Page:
April 18, 1942


JAMA. 1942;118(16):1371-1372. doi:10.1001/jama.1942.02830160031011

A serious challenge to conventional theory on which fever therapy is based comes from the demonstration by Ellingson and Clark1 of the University of Wisconsin that hyperpyrexia causes a significant lowering of specific antibody titer in experimental animals. In 1908 Roily and Meltzer2 tested the influence of artificial fever on the resistance of rabbits to experimental bacterial infections. Groups of 2 or more rabbits were given repeated sublethal inoculations of pneumococci, staphylococci, Escherichia coli or Pseudomonas aeruginosa. One animal of each group was kept at room temperature to serve as a control and the others were confined to a heated chamber. All the control animals died of the repeated sublethal inoculations. Of the 11 febrile animals (rectal temperatures were not recorded) but 4 died. This was taken as proof that the febrile state increases antimicrobic resistance.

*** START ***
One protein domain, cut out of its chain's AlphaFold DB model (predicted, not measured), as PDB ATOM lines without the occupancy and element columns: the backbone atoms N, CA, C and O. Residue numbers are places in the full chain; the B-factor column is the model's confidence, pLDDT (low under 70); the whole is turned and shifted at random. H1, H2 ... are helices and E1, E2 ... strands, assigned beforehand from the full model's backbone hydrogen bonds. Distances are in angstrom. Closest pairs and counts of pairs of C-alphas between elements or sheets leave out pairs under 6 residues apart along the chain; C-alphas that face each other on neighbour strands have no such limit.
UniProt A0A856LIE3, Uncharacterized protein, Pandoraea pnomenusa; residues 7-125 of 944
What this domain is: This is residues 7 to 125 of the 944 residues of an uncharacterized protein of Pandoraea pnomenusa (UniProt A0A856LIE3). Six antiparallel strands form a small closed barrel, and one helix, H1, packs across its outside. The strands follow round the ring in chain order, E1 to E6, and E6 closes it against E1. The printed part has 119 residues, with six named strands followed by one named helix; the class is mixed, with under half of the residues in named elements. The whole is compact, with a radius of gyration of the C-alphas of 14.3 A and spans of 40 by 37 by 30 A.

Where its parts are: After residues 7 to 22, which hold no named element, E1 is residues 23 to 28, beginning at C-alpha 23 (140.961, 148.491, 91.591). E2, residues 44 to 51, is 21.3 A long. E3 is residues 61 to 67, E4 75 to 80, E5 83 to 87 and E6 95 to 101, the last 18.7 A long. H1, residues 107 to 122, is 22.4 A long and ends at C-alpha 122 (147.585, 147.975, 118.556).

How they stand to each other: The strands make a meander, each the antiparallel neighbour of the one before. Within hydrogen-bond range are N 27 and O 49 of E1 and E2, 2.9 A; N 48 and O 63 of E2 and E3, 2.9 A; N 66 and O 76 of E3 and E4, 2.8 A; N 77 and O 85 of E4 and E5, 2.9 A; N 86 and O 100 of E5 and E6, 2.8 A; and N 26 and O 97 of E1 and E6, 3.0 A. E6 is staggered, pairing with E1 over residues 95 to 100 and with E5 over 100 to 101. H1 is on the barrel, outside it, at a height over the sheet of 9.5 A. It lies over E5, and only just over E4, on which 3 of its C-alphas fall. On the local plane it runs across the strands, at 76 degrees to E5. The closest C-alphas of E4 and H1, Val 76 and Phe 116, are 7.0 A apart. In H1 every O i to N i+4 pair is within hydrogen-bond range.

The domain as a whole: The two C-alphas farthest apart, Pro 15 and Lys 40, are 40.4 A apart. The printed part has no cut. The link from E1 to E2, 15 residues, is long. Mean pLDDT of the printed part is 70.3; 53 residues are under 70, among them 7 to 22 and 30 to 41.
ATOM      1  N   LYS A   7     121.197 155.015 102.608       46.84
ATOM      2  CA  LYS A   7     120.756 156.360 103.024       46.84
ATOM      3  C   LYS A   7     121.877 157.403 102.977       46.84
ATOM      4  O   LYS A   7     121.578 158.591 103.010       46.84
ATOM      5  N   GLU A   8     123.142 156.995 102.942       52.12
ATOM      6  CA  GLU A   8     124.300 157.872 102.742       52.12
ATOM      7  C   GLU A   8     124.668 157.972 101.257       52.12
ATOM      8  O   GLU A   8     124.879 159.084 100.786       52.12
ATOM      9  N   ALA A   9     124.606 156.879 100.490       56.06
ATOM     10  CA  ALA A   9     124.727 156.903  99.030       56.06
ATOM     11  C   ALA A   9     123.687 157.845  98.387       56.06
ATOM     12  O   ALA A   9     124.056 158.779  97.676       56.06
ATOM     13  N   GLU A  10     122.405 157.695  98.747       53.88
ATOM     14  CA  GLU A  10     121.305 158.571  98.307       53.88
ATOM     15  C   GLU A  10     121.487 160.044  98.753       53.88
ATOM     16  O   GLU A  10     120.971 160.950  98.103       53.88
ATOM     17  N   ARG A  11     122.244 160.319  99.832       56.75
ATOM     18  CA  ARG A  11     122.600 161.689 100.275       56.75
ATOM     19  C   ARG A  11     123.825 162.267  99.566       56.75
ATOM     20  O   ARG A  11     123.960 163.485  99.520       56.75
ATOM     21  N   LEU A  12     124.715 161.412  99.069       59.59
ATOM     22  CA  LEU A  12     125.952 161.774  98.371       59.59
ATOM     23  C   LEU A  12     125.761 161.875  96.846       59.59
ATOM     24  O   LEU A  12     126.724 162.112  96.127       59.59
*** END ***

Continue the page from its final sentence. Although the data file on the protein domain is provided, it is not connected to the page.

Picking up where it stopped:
According to the orthodox side chain theory of the time, this increase

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